June Tabor Biography

31 December 1947, Warwick, England. Possessing one of folk music’s greatest voices, Tabor is a fine interpreter of both contemporary and traditional songs. She first came to notice in the early 70s, working on albums by Rosie Hardman and Peter Bellamy while still employed as a librarian. Her acclaimed 1976 debut for Topic Records, Airs And Graces, made an immediate impact on the English folk scene, and was followed by the fine albums Ashes And Diamonds and Abyssinians. In addition to her solo work, Prior collaborated with Martin Simpson on several occasions, including the 1980 recording A Cut Above, and also worked with Maddy Prior from Steeleye Span, recording two albums as the Silly Sisters. She also made numerous session appearances during this period, working with the Albion Band, Fairport Convention, Andrew Cronshaw and Bill Caddick among others.

Tabor returned to solo work in the late 80s, recording Aqaba with a crack backing band including Simpson and pianist Huw Warren. She made her debut for the Hannibal label with 1989’s Some Other Time, a bold career move featuring her interpretations of jazz standards such as ‘Night And Day’, ‘Pork Pie Hat’, ‘I’ve Got You Under My Skin’ and ‘Round Midnight’. The follow-up Freedom And Rain was recorded with the Oysterband, an experiment with the rock format which many felt was long overdue. The material on the album was drawn from the catalogues of a number of leading modern songwriters, including Richard Thompson, Shane MacGowan, Billy Bragg and Lou Reed.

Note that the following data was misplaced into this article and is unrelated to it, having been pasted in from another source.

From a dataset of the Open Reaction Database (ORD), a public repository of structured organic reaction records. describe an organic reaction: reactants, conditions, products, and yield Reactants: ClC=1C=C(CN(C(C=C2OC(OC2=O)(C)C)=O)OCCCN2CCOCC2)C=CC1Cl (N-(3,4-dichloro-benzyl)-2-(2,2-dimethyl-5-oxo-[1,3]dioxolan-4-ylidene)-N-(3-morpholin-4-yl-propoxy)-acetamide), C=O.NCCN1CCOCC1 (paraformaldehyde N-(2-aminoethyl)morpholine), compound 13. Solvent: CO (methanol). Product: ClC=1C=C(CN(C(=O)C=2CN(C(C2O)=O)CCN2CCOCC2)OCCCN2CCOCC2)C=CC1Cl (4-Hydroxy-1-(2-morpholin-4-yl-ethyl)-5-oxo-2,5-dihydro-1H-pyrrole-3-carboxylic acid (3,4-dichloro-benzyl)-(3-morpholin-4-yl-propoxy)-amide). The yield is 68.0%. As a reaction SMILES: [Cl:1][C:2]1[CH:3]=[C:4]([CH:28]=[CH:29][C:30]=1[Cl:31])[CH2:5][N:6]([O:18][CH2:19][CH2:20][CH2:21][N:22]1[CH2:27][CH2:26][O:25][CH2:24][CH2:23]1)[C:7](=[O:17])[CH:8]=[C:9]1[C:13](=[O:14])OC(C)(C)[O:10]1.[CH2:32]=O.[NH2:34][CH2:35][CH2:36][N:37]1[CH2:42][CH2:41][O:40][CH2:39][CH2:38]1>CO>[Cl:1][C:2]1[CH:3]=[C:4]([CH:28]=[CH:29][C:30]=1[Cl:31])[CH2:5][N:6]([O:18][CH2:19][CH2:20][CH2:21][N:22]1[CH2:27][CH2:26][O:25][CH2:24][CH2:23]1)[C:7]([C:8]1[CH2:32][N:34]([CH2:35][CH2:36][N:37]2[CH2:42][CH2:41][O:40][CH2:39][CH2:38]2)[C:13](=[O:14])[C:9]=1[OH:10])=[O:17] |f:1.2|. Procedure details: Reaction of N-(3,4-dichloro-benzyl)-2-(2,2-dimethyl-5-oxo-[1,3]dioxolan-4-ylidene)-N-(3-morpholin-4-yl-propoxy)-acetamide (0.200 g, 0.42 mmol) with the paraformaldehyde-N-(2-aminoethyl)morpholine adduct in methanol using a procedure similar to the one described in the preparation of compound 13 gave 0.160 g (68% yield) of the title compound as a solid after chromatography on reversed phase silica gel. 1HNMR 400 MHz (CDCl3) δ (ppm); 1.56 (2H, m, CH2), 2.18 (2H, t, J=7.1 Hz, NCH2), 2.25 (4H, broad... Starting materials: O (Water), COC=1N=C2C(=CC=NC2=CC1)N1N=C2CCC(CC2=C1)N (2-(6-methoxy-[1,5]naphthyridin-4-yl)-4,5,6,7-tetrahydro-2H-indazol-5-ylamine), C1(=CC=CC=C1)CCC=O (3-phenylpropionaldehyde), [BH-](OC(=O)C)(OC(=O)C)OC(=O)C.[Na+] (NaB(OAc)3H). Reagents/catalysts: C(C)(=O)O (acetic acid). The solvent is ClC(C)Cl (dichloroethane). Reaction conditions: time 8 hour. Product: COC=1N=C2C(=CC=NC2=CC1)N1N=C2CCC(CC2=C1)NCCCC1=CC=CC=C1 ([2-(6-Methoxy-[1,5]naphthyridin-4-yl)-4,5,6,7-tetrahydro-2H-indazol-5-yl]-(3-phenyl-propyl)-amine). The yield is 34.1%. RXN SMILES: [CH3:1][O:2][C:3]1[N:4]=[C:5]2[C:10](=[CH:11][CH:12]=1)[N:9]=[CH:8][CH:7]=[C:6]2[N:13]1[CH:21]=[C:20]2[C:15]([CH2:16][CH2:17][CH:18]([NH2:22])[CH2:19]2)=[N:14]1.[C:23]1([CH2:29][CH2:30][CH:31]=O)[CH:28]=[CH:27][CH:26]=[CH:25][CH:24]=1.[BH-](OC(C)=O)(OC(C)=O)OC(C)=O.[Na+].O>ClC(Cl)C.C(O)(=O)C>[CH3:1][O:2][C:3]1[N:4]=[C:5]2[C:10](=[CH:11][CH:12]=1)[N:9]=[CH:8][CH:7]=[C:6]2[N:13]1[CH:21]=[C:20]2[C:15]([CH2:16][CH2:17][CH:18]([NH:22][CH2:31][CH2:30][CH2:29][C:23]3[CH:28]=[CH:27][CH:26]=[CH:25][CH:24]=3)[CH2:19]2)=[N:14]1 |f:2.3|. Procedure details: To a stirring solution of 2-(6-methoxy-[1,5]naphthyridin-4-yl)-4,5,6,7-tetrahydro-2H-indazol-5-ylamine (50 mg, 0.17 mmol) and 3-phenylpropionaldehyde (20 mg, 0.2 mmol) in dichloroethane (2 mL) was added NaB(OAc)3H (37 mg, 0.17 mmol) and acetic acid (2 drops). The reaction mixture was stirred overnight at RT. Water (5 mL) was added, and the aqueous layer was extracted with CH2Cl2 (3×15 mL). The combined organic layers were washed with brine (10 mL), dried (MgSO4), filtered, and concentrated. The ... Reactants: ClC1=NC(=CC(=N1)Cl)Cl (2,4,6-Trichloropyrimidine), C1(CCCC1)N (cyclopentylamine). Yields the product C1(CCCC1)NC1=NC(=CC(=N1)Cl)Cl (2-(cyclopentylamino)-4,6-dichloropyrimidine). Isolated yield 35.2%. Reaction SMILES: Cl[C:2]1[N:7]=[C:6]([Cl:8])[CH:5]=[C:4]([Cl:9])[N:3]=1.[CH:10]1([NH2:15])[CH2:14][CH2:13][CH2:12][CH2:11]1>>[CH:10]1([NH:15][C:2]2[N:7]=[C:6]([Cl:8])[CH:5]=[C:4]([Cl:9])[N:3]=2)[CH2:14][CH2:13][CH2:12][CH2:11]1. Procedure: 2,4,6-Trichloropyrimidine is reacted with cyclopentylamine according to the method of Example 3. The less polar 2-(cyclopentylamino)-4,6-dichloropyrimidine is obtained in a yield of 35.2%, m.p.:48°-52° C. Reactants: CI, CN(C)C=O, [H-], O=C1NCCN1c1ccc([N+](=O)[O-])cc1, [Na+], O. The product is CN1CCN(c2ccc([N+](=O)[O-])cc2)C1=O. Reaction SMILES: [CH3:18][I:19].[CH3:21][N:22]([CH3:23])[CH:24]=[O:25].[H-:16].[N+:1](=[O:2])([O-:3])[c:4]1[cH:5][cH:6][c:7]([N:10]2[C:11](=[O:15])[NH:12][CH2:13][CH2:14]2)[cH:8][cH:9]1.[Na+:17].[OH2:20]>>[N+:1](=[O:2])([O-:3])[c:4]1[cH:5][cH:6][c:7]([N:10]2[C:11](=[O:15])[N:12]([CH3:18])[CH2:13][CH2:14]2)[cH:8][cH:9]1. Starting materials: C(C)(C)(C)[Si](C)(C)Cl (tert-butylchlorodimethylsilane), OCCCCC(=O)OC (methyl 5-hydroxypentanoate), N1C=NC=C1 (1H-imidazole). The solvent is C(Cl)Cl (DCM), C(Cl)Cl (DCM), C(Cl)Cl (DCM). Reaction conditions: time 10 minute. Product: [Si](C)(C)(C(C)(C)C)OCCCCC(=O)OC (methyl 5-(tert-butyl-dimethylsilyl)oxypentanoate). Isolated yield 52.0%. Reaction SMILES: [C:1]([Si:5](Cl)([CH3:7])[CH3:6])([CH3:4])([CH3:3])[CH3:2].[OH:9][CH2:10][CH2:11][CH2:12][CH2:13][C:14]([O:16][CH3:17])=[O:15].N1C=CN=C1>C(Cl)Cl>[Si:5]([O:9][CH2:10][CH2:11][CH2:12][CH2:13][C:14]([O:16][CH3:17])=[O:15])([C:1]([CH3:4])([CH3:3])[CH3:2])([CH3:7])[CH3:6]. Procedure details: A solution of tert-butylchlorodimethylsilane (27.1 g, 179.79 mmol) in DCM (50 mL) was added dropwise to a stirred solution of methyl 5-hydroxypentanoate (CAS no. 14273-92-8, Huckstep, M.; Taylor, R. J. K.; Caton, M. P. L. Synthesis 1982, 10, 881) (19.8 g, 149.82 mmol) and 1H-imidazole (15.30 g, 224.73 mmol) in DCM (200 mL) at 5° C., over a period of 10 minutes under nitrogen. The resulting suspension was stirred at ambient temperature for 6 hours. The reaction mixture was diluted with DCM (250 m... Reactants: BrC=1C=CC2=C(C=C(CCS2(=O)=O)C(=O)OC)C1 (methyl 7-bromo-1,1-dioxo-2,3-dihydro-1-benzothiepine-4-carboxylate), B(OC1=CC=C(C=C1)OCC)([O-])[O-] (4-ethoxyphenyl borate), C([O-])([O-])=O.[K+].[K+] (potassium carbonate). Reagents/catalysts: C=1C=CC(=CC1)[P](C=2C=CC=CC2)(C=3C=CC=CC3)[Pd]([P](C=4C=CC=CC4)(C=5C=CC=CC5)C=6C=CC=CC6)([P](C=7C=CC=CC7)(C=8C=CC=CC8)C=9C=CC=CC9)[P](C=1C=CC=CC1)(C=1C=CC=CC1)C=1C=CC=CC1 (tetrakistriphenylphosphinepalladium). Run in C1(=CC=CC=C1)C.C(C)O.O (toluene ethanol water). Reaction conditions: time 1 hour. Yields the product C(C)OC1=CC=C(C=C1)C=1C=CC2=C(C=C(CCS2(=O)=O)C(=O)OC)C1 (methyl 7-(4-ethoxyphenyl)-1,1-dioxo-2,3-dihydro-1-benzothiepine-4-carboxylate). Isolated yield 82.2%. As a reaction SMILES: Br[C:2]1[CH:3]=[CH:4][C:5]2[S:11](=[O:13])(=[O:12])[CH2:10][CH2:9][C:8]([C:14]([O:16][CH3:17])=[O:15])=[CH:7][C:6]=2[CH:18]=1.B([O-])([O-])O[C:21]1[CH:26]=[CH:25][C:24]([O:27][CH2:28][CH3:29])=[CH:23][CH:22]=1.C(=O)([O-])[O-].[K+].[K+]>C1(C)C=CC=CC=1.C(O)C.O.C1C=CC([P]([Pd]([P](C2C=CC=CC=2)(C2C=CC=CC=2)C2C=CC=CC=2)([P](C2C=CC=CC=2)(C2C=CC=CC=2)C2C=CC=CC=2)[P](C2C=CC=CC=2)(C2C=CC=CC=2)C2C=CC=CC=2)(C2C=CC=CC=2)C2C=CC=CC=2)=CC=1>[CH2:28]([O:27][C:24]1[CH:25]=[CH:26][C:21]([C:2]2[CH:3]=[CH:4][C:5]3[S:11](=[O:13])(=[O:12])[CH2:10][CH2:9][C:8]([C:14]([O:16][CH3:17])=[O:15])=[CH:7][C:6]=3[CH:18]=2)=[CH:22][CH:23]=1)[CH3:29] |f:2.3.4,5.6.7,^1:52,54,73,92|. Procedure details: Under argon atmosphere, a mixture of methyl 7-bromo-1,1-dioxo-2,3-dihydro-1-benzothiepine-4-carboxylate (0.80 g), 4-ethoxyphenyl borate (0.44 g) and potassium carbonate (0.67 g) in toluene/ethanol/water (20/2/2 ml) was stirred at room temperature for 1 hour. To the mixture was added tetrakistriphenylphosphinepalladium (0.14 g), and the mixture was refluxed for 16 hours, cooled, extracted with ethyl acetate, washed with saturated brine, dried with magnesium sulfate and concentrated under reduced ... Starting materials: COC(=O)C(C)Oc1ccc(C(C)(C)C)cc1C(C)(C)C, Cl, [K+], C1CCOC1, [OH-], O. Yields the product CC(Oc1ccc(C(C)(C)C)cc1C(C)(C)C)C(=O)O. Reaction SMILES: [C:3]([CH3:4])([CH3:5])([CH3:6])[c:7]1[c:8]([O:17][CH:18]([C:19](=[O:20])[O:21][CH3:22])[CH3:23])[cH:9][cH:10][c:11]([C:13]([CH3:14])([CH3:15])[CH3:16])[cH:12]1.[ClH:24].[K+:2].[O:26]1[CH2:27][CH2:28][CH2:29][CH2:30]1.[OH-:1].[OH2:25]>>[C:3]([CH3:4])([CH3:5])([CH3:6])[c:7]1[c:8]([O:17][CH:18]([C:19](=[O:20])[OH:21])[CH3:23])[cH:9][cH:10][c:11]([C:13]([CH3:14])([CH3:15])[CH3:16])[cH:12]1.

Tabor’s work for the Cooking Vinyl Records label in the early 90s consolidated her position as one of the leading traditional singers in modern music. Recorded with her regular band, including Huw Warren, Andy Cutting (accordion), Mark Emerson (violin/viola), Mark Lockheart (clarinet/saxophone) and Dudley Philips (bass), Angel Tiger and Against The Streams saw Tabor tackling material by the aforementioned Bragg, Costello and Thompson alongside more traditional songs. Tabor resumed recording for the Topic label in the late 90s, releasing a series of quietly impressive albums that have established her as one of the UK folk scene’s most assured voices. Both 2001’s Rosa Mundi and the ballads collection An Echo Of Hooves, issued in 2003, concentrated on traditional material. Her earlier albums have been re-released and are highly recommended, as is the excellent Conifer compilation, Aspects.

Source: The Encyclopedia of Popular Music by Colin Larkin. Licensed from Muze.